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Wednesday, July 12, 2006

Lookin For A Leader

I am quite fascinated with Neil Young's new album. Analogue to the folk singers of the 20s, 30s or 40s he has published songs that really only are relevant for a very short amount of time. During this one for example he is searching for new leader in 2008, 'it might be a woman or even a black man'. References to the mistakes of Colin Powell which he might be able to correct or Barrack Obama's chances make one wonder if people in 10 years only will actually still understand what this is all about. Songs as something akin to a newspaper columnist. Fascinating and appealing I believe.

Neil Young - Lookin For A Leader

I am really busy right now as my exams are approaching and I am continuously looking for a place to stay in Paris, so posts are quite infrequent right now. Sorry about that.

The most recent book I have managed to finish was Michael Shaara's The Killer Angels. It is a detailed account of Gettysburg to many the turning point in the War of the Secession. Shaara writes out of the point of view of varying commanders including Lee, Longstreet, Buford and Chamberlain. While the book is plainly fictional, Shaara claims - and fulfills that promise - to give an accurate portray of that momentous battle and its commanders. Supposedly his characterization relies to a large extent on letters written by these historical figures. He does make a good job of keeping himself out of the picture and keeping his description fact-based. All in all the book definitely is recommendable, especially - or maybe under the condition that - you are interested in the Civil War and its protagonists.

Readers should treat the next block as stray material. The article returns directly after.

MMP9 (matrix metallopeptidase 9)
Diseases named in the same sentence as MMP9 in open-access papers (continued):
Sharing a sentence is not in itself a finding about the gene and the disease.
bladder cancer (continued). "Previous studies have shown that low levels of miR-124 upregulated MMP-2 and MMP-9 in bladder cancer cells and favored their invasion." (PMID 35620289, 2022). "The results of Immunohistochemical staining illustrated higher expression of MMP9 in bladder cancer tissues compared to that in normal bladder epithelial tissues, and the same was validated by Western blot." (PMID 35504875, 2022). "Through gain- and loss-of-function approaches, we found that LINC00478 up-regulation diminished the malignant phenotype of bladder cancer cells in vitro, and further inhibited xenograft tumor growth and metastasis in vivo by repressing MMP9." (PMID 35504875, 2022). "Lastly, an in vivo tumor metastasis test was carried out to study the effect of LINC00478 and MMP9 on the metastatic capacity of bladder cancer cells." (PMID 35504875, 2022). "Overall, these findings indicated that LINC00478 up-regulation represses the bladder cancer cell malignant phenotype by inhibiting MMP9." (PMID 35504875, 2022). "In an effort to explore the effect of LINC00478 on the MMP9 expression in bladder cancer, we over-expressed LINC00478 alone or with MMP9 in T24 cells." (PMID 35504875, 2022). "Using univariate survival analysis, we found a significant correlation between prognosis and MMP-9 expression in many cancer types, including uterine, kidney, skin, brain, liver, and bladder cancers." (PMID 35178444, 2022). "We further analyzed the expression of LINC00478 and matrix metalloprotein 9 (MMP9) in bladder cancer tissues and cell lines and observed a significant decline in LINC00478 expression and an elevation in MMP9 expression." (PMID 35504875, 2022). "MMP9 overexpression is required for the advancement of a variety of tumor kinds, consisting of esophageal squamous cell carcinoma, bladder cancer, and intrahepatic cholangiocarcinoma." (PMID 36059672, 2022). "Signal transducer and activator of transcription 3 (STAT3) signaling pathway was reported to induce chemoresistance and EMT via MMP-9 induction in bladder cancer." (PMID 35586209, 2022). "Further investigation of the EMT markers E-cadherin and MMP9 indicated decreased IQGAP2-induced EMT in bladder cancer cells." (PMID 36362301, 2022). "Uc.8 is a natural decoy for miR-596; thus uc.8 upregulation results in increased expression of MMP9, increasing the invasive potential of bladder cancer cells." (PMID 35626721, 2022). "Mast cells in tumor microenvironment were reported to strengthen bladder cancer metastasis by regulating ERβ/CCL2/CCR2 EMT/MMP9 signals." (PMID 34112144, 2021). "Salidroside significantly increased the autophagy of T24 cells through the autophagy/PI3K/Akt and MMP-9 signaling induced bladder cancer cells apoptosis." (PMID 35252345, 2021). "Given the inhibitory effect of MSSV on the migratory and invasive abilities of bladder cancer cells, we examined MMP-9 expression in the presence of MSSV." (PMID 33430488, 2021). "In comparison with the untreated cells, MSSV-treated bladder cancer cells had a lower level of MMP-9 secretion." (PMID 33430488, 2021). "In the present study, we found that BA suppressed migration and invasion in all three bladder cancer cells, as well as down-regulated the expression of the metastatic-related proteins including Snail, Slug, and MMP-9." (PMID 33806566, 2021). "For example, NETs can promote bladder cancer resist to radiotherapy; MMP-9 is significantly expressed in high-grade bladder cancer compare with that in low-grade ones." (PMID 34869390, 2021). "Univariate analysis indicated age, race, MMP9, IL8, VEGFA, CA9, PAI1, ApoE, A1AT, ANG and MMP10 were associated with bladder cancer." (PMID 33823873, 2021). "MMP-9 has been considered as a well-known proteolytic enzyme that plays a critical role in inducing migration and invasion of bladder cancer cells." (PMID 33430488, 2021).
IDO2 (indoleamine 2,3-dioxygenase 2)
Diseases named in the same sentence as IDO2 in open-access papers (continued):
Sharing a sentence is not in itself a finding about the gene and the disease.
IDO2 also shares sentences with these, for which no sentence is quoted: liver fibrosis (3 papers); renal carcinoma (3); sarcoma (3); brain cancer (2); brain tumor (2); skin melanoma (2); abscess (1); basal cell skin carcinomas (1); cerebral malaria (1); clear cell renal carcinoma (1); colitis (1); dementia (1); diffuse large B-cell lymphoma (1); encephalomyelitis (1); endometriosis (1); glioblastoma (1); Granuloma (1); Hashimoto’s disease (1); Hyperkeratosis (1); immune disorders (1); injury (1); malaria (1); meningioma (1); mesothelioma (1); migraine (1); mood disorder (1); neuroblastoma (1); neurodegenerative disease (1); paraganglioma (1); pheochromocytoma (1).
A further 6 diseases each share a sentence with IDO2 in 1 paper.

Interesting is especially the glorification of Robert E. Lee which persists until this day and completely ignores tactical blunders committed by him during this battle between the Army of the Potomac and the Northern Virginian Army. What also is extremely fascinating is the role these people played before or after the war though. One cavalry general, J.E.B. Stuart, becoming one of the creators of the myth of the 'Lost Southern Cause', others like Longstreet, the second in command behind Lee, switching sides and working under Ulysseus Grant. I definitely am a little too interested in history (especially American history actually) sometimes, still, definitely a worthy book.

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